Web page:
Today Rocester is best known for the enormous J. C. Bamford factory with its ornamental lakes and wildfowl. However, Rocester was a Roman settlement and fort on the River Dove. It was founded about AD 70 to 75 and abandoned about 120 to 150. Some time after AD 200, another defence was built on the same site, in the vicinity of the current church. An Augustinian Abbey was founded in 1146, also near the church, but nothing remains above ground. Footsore at the end of our 12 mile circular walk from Rocester to Marston Mongomery, Somersal Herbert and Doveridge, I missed the town's greatest historic treasure, a 700 year old 20 foot high church cross, said to be the finest in the county. St. Michael's was entirely rebuilt between 1870 and 1972 by Ewan Christian except for the 13th century tower, which was extensively restored. The East range of Tutbury Mill was built by Richard Arkwright for cotton spinning. It is four storeys high and 24 bays long. There are larger additions behind.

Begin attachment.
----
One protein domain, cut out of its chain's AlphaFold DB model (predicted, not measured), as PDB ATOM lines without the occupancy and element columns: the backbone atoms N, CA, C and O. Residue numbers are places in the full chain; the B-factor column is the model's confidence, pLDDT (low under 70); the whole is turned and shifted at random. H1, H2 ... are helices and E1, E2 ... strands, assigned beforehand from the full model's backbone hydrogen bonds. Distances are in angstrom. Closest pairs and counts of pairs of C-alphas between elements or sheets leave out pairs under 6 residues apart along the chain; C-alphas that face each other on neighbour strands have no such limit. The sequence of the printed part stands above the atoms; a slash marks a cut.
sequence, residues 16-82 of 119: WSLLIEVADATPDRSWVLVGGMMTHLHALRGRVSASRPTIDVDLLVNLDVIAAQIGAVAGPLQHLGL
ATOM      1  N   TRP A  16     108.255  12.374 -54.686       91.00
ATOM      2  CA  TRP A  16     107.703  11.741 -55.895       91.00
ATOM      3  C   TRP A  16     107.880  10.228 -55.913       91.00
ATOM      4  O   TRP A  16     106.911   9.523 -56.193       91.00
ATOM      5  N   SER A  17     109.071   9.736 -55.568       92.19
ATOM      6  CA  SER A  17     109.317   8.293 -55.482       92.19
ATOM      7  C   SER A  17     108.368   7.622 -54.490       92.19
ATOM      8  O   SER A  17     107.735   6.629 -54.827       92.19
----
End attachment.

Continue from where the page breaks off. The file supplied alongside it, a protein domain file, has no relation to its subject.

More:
|Arkwright's Mill||Wall plaque|
|Alternative view||St. Michael's, Rocester|
The Buildings of England, Staffordshire, by Nikolaus Pevsner, Penguin, 1974, ISBN 0 14 071046 9
The King's England, Staffordshire, by Arthur Mee, Hodder and Stoughton, London, first published in 1937.
The Old Parish Churches of Staffordshire, by Mike Salter, Folly Publications, 1996, ISBN 1871731 25 8